Nyero Village and Rock Paintings

A few kilometer off the main road, the dusty road leads trough savannah and small villages. Red rock boulders appear on the horizon, growing bigger to nice shaped mountains. On such boulders, the Twa people draw mystical signs and figures on the rocks. Next to a tiny building, which suppose to be the office, i can even camp over night. This let me time to explore the the small caves with rock arts, climbing on the rocks to watch the landscape from above and visiting the villages around. There’s hardly any artificial light at night. The colors of sunset and sunrise are amazingly strong and the full moon send a silver light over the landscape.

Hike Trough Border Villages

Early morning a young guy approached me. He offered tours. Despite my plans to travel further, i got convinced to spend a day longer in this area. Julius, the young tour guide, promised me, not only to guide me for an hike along the Congo border, but also showing me authentic village life, where he’s born. I didn’t regret my decision. Trough villages and over farmland, he brought me to a cave, climbed up an hill with craters, where every inch is used as agriculture land, introduced me with school and showed me the spring, where village people get their drinking water. On this hike, i got the whole lot impression of country life in Uganda.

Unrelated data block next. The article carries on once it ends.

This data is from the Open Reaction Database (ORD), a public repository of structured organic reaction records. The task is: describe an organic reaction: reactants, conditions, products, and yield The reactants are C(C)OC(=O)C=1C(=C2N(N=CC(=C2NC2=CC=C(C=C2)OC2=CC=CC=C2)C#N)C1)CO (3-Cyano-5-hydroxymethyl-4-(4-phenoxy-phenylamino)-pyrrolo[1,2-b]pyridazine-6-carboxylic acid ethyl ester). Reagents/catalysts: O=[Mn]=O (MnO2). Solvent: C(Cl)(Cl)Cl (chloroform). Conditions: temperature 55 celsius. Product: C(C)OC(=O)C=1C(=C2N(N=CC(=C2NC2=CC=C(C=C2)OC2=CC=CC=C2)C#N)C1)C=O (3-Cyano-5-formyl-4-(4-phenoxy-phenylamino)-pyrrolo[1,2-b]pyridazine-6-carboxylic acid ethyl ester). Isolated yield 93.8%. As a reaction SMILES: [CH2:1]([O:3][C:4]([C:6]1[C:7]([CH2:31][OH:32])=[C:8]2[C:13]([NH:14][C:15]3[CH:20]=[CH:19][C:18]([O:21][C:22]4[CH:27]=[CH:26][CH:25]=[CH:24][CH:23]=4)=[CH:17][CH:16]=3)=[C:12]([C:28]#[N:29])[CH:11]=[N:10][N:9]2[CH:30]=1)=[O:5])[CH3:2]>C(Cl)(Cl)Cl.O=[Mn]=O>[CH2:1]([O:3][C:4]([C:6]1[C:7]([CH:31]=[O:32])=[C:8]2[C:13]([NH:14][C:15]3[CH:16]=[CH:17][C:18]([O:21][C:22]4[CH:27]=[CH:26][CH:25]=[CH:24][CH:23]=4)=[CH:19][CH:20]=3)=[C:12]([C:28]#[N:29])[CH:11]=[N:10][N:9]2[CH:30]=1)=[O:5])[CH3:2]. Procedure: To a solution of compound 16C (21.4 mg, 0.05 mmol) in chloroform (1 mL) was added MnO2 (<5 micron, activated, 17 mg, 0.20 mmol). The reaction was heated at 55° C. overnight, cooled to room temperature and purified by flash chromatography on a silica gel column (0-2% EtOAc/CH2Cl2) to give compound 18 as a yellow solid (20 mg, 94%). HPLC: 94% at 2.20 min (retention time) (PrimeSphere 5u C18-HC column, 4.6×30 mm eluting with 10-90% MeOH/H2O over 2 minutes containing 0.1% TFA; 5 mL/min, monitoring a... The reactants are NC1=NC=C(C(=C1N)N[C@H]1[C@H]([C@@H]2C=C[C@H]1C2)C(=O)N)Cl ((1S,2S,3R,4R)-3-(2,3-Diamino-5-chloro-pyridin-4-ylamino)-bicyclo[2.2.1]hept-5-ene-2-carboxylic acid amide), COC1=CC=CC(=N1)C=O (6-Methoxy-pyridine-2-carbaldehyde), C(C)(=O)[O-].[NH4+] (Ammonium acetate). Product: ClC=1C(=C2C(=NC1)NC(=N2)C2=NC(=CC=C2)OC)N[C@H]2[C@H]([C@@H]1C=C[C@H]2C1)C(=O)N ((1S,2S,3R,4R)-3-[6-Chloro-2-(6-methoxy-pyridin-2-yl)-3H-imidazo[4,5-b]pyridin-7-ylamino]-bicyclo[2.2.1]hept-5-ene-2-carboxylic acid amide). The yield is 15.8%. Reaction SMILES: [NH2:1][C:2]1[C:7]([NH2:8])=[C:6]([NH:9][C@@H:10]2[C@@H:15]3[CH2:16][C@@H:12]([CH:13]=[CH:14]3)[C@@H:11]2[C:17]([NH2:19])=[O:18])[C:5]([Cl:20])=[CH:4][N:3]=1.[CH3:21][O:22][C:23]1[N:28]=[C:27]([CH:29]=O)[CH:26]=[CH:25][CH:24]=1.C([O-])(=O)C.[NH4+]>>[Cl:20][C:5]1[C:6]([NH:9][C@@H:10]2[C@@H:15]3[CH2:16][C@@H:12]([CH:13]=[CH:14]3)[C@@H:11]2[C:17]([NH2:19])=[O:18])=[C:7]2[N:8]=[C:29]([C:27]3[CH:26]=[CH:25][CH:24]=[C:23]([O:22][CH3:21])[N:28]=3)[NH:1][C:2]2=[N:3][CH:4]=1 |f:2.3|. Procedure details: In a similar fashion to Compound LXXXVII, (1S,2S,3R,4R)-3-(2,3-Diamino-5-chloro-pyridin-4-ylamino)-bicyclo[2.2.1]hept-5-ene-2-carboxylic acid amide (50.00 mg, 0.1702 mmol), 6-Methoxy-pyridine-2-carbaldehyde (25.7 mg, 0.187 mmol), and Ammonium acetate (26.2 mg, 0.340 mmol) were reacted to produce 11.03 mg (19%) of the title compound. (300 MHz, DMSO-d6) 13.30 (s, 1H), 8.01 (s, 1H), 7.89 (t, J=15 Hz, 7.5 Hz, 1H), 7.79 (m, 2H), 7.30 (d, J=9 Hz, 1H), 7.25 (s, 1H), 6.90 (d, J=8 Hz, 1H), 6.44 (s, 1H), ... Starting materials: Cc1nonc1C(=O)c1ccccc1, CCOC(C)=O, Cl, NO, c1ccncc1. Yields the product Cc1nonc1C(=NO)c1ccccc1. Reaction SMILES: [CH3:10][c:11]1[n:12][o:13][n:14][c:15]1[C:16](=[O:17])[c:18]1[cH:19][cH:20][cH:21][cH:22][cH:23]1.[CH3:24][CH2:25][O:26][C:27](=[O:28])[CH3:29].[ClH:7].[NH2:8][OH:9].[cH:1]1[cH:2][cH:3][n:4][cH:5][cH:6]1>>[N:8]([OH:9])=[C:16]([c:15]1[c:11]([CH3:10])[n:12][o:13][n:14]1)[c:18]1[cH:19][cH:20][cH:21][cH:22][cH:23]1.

Hike Around Lushoto

The Usambara mountains offers stunning views from their cliffs. Definitely a must for a hike or two. But also the small villages along the edges are worth a visit. Here some photo impressions…

The Himba Village

What’s the fascination of the Himba people? Is it their ancient and traditional lifestyle? Is it the bronze color of your skin? Or is it because they walk almost naked but freely and proud trough life? I hear people joking about the nakedness of Himbas, giggeling about bare breasts. I sense how people are unnaturally ashamed about the shameless nature of the Himba tribe. So were my parents rather shy in beginning of our visit in this Himba village. The locals acted completely natural, looked self confident in my camera and went on with their daily work. Of course, i went with my parents to a village open for tourists. The people are used on curious visitors, showed us how the live and what is important in their life and culture. Their proud and serious look turned into a big smile when i showed them the photos on display or tried to imitate their language. Kids played on the ground, made fun of me when i try to catch them with my Nikon and just stick some sweets in my mouth. Meat hung in front of houses, which are circled around an inner fence for the cattle. In centre is always a holy fire too. Everyone takes care it burns eternal, but the chief  of the village takes highest responsibility of it. A big income are the little handicraft market, displayed on the ground. I couldn’t resist to take a souvenir myself, but the nicest remembering are the feeling how strange but natural in same time it felt to be amongst those peaceful people.